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(506) 2223-1327         Published Wednesday, March 23, 2011, in Vol. 11, No. 58          E-mail us
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Sorisas para todo

Belén rail line readied for stadium inauguration
By the A.M. Costa Rica staff

Train service between Belén and San José will have a jump start Saturday when the new line carries spectators for the inaugural of the $100 million Estadio Nacional.

Saturday there are speeches by former president Óscar Aria Sánchez as well as President Laura Chinchilla, a Chinese representative and fireworks. That is all before the soccer game between the Costa Rican national team and a Chinese team.

The train also will be running to take spectators back home at 10 p.m. The service from Belén will be in advance of the inauguration of that line April 4. Regular passenger service will begin April 4, said the Instituto Costarricense de Ferrocarriles Tuesday.

The train service will be a supplement to an army of buses that have been enlisted to carry spectators because the 35,000-seat stadium only has room to park 400 cars. Traffic police and public officials are expecting chaos, and residents of the area are either going to be unhappy because of all the cars or will make a few colons by renting parking space. The entire Sabana Norte neighborhoods are expected to be jammed with vehicles.

Officials said they would block off access to Parque la Sabana to keep motorists from parking on the grass.

Arias will not have to drive or take the train. He lives just a few blocks away.

The Estadio Nacional inauguration will run for days.

Ms. Chinchilla will take a ceremonial ride on the Belén train April 1.  Miguel Carabaguíaz, president of the rail agency, said that Belén train services would be available for other activities at the stadium.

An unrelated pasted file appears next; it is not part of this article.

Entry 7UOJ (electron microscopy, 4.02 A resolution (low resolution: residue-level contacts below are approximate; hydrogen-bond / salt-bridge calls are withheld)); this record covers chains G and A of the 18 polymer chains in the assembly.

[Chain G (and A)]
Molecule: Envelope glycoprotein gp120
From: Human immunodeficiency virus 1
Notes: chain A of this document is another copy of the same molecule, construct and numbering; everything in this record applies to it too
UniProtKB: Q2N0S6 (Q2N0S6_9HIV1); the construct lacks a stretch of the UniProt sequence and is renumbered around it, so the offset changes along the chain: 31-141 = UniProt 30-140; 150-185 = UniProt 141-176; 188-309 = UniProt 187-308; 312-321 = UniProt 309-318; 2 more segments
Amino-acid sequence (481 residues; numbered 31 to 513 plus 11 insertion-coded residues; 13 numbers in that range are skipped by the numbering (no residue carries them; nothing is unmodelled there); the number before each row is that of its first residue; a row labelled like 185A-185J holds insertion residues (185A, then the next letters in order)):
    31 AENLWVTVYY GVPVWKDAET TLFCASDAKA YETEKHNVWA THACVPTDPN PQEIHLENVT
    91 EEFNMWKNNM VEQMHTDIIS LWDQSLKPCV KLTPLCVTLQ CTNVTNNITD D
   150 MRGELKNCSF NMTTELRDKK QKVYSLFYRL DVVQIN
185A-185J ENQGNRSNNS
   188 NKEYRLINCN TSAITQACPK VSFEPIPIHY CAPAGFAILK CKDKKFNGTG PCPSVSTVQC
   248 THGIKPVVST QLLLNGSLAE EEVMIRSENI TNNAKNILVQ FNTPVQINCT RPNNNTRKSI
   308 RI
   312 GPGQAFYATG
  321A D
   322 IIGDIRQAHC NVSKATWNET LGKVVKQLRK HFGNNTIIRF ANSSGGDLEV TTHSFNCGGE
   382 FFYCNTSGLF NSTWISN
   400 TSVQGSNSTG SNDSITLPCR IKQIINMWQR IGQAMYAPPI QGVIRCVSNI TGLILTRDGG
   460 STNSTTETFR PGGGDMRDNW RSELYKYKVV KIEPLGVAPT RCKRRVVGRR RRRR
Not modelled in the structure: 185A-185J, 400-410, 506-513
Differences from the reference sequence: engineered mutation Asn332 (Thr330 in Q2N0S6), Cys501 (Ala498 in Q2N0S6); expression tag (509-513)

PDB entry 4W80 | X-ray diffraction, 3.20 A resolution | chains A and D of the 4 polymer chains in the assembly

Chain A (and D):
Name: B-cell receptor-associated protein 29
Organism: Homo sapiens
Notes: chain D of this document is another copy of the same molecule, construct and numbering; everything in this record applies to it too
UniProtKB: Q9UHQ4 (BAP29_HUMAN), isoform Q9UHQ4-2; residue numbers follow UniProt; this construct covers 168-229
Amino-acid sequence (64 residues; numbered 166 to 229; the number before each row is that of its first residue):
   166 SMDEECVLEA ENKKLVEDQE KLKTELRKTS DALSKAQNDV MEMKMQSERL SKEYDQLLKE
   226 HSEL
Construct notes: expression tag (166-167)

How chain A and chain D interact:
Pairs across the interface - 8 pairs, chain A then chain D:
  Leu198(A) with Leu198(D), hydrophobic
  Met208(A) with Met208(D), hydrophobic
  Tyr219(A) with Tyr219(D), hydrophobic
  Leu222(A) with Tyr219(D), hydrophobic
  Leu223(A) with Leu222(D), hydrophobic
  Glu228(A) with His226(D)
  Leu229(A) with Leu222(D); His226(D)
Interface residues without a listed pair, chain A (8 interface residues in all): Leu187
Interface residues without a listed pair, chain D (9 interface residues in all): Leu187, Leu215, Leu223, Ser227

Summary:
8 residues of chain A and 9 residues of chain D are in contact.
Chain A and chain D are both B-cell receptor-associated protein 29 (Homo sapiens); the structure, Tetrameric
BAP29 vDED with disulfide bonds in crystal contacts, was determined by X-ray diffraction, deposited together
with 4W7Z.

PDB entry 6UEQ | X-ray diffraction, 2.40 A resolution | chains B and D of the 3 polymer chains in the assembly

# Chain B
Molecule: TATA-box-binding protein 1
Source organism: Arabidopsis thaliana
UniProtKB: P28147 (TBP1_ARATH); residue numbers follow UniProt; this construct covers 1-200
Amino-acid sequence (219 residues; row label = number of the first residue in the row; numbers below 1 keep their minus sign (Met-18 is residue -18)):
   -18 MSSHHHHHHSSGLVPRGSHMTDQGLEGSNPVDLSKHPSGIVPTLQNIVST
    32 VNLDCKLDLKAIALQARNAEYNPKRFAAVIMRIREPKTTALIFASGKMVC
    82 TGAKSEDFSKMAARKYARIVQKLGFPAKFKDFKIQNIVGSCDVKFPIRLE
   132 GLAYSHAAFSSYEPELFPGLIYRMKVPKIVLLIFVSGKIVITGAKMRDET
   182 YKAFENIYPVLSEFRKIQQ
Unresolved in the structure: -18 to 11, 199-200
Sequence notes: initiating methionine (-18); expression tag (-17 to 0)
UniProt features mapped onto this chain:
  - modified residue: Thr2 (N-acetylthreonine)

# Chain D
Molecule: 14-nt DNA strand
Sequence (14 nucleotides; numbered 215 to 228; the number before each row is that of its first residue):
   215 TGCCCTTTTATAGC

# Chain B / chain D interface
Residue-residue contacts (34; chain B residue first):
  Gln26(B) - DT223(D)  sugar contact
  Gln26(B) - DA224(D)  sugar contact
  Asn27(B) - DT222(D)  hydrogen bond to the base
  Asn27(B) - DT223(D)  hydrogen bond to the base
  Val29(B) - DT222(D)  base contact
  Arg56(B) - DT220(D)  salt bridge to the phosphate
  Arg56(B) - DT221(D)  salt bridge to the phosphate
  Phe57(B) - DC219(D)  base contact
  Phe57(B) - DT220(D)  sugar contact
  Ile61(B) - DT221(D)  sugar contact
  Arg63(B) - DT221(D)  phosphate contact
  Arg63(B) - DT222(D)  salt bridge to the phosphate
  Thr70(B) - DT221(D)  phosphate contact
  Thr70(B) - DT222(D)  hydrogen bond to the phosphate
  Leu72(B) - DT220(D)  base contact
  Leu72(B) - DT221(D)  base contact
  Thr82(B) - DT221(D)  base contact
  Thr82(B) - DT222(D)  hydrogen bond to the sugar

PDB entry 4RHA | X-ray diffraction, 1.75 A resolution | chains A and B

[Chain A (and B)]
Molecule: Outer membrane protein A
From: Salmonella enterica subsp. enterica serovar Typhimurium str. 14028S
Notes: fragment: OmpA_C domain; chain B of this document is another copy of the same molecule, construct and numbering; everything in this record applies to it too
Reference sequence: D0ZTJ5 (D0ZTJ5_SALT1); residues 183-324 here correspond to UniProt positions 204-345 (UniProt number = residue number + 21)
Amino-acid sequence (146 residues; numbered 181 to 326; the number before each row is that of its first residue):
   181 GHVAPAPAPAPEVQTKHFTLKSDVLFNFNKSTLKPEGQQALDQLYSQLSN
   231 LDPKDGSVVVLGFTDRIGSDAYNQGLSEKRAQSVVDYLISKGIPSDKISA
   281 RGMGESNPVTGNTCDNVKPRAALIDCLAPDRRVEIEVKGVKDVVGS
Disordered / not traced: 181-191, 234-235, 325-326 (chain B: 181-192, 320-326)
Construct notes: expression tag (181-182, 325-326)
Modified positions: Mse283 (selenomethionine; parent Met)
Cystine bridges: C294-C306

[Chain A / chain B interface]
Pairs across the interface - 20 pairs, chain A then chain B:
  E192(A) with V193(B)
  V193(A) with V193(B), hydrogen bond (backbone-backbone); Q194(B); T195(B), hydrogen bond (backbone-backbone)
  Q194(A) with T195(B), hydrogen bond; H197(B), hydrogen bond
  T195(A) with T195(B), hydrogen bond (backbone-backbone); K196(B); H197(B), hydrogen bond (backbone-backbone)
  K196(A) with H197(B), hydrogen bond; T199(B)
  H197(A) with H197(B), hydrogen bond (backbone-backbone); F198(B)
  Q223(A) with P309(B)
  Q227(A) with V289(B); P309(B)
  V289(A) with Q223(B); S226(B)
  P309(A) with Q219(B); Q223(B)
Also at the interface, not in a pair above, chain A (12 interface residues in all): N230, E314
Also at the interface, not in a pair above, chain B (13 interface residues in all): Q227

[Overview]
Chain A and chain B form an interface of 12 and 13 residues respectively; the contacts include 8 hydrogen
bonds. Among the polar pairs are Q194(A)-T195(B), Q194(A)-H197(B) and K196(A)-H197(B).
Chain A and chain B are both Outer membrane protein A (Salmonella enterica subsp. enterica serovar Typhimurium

He also said that regular service would provide a train every 15 minutes during peak hours.

The Authoridad Reguladora de Servicios Públicos has approved a 350-colon fee for a one-way trip. That's about 71 U.S. cents.  Rail officials expect the trip between Belén and San José to take about 35 minutes.

The rail agency has spent about $200,000 repairing the trackage to Belén. In some cases heavy machinery had to be called in to demolish structures that had invaded the right-of-way. Some rails had been stolen, and many crossties had to be repaired or replaced. In addition, the rail institute purchased six more cars from the Spanish Ferrocarriles Españoles de Vía Estrecha. These have arrived and will also be used to provide additional service on the San José-Heredia line, said Carabaguíaz.
rail car
A.M. Costa Rica photo
The Belén line joins the valley route to Curridabat and Universidad Latina and the San José-Heredia spur.

After the Friday inaugural, the next big stadium event is Sunday where there is foot racing, and the finish line of the Costa Rica marathon. Races start at 8 a.m., and the marathon begins at noon.

Tuesday is the 8 p.m. soccer game between the Costa Rican national team and Argentina. Gates open at 4 p.m.

Wednesday the symphonies take over. The Orquestra Sinfónica begins at 7 p.m. The Banda Sinfónica Juvenil plays at 7:30 p.m. The Orquestra Sinfónica Juvenil plays at 8 p.m. The 75-piece Orquestra Sinfónica Nacional and the 90-voice Coro Sinfónica Nacional are scheduled for 9 p.m.